At Zayda's December 16, 1998, dispositional hearing, John Ayala, a DCFS caseworker who speaks both English and Spanish, testified to respondent's conduct during visits with Alicia and Zayda. Ayala stated that respondent had bonded with the girls and that he was very tender and very nurturing when interacting with them. Ayala believed that respondent's visits could be unsupervised if the mother did not participate in them. The court granted DCFS guardianship of Zayda and directed respondent to continue the recommended counseling, sign any necessary releases, complete parenting classes, submit to a substance abuse evaluation, and provide a safe home environment. The court permitted DCFS to schedule unsupervised visits for respondent. Nancy M., the court-appointed special advocate (CASA) and the guardian ad litem, suggested that respondent's parental rights should be terminated, and the court stated that a discussion of such a termination was premature because respondent had been denied the opportunity to reunite with the children.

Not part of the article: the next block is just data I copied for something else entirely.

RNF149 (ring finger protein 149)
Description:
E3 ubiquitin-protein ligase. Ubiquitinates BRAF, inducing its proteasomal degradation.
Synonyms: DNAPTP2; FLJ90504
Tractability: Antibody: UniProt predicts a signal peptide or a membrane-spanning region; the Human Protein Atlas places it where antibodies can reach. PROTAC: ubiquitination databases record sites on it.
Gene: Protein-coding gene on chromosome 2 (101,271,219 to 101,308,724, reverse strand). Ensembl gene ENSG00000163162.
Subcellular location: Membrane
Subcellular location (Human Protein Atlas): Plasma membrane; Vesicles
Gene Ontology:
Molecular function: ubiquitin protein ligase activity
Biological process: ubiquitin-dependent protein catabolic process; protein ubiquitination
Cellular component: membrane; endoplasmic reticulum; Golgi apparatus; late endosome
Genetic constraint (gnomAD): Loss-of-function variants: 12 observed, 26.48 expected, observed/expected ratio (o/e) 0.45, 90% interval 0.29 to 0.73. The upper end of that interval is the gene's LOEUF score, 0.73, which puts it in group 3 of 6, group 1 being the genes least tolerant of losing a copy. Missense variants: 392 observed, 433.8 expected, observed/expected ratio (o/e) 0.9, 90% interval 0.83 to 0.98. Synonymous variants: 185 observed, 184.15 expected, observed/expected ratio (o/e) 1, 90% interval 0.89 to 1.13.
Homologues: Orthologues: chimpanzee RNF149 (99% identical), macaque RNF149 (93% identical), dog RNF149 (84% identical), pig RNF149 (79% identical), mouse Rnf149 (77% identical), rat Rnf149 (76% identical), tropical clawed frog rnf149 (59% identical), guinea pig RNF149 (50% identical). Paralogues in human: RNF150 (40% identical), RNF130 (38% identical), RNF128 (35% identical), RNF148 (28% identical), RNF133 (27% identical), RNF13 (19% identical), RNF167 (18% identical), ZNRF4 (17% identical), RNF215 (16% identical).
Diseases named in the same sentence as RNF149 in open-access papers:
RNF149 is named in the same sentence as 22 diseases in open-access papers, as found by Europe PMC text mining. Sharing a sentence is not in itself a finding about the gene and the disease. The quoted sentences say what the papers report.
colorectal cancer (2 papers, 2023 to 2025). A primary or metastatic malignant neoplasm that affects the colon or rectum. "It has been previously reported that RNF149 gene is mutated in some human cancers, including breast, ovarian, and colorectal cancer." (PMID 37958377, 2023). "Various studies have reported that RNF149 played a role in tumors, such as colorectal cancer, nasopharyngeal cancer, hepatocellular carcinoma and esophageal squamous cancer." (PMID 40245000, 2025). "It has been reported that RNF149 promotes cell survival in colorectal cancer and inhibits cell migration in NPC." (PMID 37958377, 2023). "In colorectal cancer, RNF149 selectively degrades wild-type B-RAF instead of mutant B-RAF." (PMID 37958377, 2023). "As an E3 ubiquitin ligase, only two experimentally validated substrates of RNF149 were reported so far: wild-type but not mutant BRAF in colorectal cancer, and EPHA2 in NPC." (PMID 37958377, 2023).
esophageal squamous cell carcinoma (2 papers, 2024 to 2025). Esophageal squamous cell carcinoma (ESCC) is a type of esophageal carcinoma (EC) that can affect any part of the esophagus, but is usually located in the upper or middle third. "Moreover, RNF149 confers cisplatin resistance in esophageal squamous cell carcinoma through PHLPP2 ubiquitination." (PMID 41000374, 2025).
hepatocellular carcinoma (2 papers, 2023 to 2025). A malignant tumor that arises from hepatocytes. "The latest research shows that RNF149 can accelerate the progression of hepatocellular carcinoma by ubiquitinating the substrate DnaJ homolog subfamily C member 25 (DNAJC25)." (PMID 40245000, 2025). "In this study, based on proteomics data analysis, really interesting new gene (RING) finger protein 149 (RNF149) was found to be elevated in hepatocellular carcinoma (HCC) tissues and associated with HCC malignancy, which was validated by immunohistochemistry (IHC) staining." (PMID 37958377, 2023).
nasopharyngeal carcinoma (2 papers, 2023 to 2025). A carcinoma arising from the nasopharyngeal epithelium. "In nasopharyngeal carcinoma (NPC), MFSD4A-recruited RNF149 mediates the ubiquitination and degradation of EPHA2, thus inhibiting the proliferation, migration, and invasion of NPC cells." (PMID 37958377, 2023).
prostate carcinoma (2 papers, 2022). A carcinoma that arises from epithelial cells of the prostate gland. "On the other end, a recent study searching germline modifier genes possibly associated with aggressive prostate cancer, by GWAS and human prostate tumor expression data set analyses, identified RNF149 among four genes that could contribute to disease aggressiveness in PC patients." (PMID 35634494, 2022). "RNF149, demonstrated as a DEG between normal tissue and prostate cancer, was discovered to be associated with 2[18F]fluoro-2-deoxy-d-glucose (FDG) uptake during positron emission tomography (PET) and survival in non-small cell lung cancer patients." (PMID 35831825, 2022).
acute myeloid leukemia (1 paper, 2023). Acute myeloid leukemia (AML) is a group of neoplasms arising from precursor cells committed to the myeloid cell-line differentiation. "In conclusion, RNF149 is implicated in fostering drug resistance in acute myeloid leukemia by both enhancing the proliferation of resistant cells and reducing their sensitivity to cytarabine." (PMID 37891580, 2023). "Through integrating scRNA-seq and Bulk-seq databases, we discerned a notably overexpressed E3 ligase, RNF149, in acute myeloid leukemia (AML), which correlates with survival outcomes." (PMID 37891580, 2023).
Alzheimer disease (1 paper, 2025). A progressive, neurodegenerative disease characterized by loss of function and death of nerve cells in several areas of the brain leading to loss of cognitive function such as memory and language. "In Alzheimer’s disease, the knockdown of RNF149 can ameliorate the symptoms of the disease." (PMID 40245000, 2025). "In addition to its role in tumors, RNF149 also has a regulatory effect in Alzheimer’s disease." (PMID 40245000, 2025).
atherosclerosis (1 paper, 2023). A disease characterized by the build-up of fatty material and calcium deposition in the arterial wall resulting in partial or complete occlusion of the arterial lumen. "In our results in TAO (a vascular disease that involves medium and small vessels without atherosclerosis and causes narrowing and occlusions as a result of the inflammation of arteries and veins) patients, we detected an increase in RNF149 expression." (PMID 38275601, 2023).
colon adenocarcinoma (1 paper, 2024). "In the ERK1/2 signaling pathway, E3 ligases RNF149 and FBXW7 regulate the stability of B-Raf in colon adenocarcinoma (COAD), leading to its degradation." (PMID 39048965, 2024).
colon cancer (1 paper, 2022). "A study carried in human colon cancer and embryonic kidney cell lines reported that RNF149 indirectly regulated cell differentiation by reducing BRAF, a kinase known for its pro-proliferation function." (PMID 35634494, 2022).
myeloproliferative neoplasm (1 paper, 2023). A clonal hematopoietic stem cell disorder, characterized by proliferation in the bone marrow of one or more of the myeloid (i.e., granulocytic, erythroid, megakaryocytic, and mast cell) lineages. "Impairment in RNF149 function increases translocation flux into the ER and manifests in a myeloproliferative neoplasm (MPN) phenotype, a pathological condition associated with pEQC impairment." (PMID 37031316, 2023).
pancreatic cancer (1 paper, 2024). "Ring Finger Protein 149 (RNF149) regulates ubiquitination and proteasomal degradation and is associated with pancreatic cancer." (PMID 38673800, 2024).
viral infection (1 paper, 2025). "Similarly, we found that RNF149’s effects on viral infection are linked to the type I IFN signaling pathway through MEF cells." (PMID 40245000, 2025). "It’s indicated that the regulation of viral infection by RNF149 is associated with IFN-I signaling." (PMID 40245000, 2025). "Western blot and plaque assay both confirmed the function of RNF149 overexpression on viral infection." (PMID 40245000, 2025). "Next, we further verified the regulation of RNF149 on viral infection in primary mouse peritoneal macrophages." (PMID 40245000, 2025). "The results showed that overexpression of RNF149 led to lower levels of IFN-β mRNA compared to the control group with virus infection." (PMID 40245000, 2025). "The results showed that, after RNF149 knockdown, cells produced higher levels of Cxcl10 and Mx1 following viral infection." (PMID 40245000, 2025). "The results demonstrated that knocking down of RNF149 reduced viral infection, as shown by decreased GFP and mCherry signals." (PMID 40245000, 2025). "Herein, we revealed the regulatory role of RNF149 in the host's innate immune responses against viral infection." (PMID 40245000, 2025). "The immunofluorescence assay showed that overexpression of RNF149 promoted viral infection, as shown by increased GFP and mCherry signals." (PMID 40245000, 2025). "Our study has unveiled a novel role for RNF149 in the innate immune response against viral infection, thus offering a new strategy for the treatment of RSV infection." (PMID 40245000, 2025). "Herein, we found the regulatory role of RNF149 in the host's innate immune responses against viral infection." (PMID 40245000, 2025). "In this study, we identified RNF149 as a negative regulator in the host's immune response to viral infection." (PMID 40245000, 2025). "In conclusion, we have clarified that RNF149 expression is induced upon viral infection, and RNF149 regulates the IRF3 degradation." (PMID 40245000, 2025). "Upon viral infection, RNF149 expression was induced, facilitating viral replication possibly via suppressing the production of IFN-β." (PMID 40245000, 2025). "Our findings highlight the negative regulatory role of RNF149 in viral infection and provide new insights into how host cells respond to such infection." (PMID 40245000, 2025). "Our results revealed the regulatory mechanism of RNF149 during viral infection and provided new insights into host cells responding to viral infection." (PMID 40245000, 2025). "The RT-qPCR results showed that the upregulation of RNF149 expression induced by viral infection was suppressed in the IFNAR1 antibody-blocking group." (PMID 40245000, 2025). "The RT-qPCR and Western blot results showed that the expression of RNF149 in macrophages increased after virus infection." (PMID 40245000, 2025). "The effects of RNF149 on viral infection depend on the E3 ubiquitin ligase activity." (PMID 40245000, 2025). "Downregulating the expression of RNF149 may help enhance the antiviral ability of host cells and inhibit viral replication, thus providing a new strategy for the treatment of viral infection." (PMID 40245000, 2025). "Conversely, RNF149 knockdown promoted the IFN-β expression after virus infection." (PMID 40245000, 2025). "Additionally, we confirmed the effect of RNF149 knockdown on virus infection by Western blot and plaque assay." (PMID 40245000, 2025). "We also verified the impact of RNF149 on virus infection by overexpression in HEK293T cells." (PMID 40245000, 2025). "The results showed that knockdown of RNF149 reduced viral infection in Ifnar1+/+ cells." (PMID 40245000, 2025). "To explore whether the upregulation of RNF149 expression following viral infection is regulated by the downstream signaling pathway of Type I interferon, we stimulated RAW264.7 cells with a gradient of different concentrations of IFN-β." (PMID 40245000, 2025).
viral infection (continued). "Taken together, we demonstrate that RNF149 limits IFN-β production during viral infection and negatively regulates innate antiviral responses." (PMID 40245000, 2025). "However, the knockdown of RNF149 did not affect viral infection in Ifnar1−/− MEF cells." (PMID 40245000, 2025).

At the June and August 1999, permanency review hearings, the CASA and the foster parents again recommended terminating respondent's parental rights. However, the court found that respondent had made substantial progress toward the return of both Alicia and Zayda and set the permanency goal for both girls at return home within 12 months as recommended by DCFS and the State. The court permitted unsupervised visits at respondent's home in Beloit, Wisconsin.

At a December 1999, permanency review hearing, the court reviewed a parenting assessment prepared by Patricia Voloschin-Weiner, a psychologist retained by DCFS. In her evaluation, Voloschin-Weiner stated that respondent had been prejudiced because DCFS had provided respondent with services in English even though his primary language is Spanish. She also opined that respondent possessed adequate parenting skills and that he had developed a loving relationship with his daughters. The court left the permanency goal at return home and authorized overnight unsupervised visits with respondent in Wisconsin.